In Titus 2:11-12 Paul talks about our godlessness. This is not garden variety atheism, which is actually quite boring. It is a kind of self-deification that seeks to serve God with its own inhering righteousness. This godlessness makes the claim to piety and holiness. So we have a strange inversion; what claims to be holy and right and which is often praised in the sight of men as good, is declared by God to be anything but good and holy. And what is good and holy is called anything but good and right by men. Men question God's wisdom in tying His Son to the weakness of human flesh of Mary. Human reason can always think of some better way to become right. "What could some bed wetting, squalling infant, now centuries dead, do for me?" This attitude God calls godlessness. It is an affront to God because it seeks its own way of holiness. It is a theology of glory. It is the pious human attempt to make Christ's incarnation of Mary the virgin superfluous or merely symbolical of something else, something less. The incarnation is a waste of God's time and effort, if I am capable of being right in His sight on the basis of my own efforts and works. What we think of as a waste of God's time, God thinks of as His own divine wisdom.
"This must be believed more than felt. Since God has His grace proclaimed to all people, that they should renounce godless living (Tit 2:12), we must believe Him to be the one who knows our hearts better than we do and confess that if our affairs were not godless and damnable, then He would not have had His grace proclaimed to stop this. Only a fool would give medicine to someone who is not sick. Therefore, God must be regarded as a fool by those who, according to their own estimation and feeling, do not want to believe that all their affairs are godless, damnable, and in need of his saving grace. That is horrible! Therefore, He says that the chief priests, scribes, and clergy did not believe John the Baptist, who told them to repent, since they did not want to acknowledge any of their own sins (Mt 21:32). All the prophets were slaughtered because they rebuked the people for this sin. But no one wanted to believe them; no one thought they had this sin. They judged according to their own feelings, imagination, and works, not by God's Word and judgment, which he spoke through the prophets.
"Therefore, Paul employs a strong Greek word here (Tit 2:12), which means 'training,' as children are trained in what they have never previously heard, which they are not to judge by their own reason but by the words of their father. They adhere, believe, and follow him regarding what is useful or harmful. Intelligent adults are shown grounds (which they can evaluate with their reason) that something is useful or useless. The saving grace of God wants this kind of children as students so that, even when we do not think it is so, yet we may believe that our life is godless and damnable, and then receive and follow his grace.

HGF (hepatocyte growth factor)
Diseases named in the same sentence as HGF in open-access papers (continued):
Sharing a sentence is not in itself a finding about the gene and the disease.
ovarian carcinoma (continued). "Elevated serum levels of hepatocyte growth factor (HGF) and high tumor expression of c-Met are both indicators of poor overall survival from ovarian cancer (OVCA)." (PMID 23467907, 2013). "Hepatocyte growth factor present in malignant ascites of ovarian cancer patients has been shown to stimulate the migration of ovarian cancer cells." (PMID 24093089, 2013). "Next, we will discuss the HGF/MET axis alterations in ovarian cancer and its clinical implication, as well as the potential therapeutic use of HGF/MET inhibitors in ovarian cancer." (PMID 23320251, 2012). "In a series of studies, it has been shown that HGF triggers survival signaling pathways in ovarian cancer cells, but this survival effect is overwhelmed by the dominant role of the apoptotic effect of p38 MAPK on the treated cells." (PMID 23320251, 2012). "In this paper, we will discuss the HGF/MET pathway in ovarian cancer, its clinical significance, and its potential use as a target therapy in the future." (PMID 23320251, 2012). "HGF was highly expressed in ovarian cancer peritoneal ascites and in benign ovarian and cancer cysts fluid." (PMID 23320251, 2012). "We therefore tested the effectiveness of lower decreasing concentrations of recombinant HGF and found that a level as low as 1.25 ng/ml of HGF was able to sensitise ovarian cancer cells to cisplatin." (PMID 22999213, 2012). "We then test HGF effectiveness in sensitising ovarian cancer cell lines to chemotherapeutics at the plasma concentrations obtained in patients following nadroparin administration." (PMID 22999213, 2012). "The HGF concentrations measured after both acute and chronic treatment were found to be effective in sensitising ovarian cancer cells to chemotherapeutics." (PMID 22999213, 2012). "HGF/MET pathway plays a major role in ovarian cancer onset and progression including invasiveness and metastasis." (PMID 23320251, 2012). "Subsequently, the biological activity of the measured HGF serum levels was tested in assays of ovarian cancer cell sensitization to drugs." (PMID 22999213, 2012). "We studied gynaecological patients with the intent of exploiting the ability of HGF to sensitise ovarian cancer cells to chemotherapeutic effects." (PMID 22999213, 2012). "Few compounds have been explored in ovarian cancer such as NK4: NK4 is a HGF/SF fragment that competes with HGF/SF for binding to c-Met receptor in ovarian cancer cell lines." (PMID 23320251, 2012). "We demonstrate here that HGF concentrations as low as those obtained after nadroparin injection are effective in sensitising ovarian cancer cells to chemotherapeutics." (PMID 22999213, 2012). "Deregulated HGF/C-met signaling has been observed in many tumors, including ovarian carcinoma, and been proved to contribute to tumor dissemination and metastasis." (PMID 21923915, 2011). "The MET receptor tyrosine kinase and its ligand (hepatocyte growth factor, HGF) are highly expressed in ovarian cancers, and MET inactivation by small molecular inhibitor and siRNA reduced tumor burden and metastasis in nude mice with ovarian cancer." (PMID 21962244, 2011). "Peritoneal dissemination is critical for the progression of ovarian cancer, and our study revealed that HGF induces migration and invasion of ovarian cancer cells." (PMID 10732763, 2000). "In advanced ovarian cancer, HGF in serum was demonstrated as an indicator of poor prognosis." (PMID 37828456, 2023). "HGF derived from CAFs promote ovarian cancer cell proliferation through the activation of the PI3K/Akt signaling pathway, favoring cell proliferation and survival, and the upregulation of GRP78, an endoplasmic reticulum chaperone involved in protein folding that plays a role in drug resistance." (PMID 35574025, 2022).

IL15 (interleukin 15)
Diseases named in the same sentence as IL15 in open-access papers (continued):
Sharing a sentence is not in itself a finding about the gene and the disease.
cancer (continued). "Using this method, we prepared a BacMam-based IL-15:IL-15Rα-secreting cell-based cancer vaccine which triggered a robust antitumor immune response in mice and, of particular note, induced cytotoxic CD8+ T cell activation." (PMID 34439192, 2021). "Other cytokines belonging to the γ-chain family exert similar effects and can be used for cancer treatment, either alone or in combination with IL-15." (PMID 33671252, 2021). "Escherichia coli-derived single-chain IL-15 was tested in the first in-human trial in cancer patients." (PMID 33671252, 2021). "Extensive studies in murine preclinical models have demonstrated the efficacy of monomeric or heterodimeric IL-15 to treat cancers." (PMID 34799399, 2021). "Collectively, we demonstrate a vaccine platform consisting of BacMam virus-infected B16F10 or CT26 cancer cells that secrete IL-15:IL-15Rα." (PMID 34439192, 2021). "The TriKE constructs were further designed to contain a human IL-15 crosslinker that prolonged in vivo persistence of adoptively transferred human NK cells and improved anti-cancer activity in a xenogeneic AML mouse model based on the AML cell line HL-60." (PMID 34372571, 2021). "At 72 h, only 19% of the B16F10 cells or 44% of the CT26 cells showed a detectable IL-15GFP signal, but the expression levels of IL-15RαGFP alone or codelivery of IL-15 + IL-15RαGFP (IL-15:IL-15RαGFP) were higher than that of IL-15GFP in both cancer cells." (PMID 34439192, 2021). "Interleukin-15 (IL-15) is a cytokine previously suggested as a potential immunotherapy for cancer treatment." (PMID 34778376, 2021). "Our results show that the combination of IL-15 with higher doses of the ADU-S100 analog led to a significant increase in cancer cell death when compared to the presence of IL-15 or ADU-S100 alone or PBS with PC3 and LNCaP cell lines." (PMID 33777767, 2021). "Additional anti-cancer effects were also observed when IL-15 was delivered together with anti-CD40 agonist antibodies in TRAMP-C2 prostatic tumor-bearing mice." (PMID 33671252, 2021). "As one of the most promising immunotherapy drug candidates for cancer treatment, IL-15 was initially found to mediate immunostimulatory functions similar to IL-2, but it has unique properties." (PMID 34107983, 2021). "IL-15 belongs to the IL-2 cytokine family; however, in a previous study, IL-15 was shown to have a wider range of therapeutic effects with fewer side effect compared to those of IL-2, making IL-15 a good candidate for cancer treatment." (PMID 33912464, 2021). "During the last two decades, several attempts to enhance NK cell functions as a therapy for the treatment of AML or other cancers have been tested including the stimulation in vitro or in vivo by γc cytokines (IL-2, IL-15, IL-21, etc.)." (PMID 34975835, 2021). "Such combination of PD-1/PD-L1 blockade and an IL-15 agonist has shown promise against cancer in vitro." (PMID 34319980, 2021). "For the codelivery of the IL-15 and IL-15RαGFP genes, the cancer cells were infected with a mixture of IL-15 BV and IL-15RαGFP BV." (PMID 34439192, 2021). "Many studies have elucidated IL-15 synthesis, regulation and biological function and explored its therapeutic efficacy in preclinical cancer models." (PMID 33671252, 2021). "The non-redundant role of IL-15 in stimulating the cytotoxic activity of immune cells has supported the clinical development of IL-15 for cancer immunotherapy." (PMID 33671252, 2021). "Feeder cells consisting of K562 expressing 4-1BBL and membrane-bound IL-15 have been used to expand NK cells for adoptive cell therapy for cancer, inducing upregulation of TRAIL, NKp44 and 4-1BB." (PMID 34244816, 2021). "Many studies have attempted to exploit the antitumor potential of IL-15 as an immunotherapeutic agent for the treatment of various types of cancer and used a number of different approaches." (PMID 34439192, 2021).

"Therefore, Christ certainly says, 'Unless you turn and become like children, you will never enter the kingdom of heaven' (Mt 18:3). Isaiah adds that if you do not believe, you will fail (Is 7:9). Thus the divine, saving grace has appeared not only to help us but also to teach us to recognize that we need it, because it shows with its appearing that all our life is ungodly, graceless, and condemned. Therefore, the psalmist asks God to teach him His judgments, His law, and His commandments, so that he will not live according to his own ideas and feelings (Ps 119), which is something God has forbidden: 'you shall not do what seems right to you' (Deut 12:8)."
Martin Luther, Sermon for Christmas Day, 10-11
Dear Lord Jesus, You have become incarnate of Mary for our salvation. Grant us a full measure of your grace that we might rejoice in the gifts that You shower down upon us. Send us the peace that surpasses all human understanding, that our hearts and minds might be kept in You. Give us the joy of sharing the message of what You have done for the world with our neighbors, co-workers, friends, and family, and accompany that message with Your Spirit, as You have promised. Amen.
For Simon Makangula, that the Lord Jesus would grant him strength and a full recovery from heat stroke
For Luke George, in thanksgiving to God that his bone marrow counts are improving
For all who grieve in the season that is to be joyous, that they might see a joy and gladness that overcomes all sorrow and weeping
Art: Annunciation Schnorr Von Carolsfeld, Julius (1818)
© Scott R. Murray, 2014